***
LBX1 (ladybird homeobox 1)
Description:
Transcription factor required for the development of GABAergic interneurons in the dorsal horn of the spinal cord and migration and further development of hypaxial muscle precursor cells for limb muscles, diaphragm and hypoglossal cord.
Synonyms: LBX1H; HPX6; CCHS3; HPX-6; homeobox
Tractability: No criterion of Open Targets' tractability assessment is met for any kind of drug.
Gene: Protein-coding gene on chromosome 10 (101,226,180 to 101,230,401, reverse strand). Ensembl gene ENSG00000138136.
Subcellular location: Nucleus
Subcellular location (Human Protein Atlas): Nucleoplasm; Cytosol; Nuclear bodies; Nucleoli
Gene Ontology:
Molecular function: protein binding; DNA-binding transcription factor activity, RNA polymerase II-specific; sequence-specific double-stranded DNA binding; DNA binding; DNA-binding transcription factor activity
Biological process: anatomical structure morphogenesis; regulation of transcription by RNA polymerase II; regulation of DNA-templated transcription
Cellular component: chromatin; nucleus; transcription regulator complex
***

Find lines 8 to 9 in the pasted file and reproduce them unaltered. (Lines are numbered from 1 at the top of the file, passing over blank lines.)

Subcellular location (Human Protein Atlas): Nucleoplasm; Cytosol; Nuclear bodies; Nucleoli
Gene Ontology: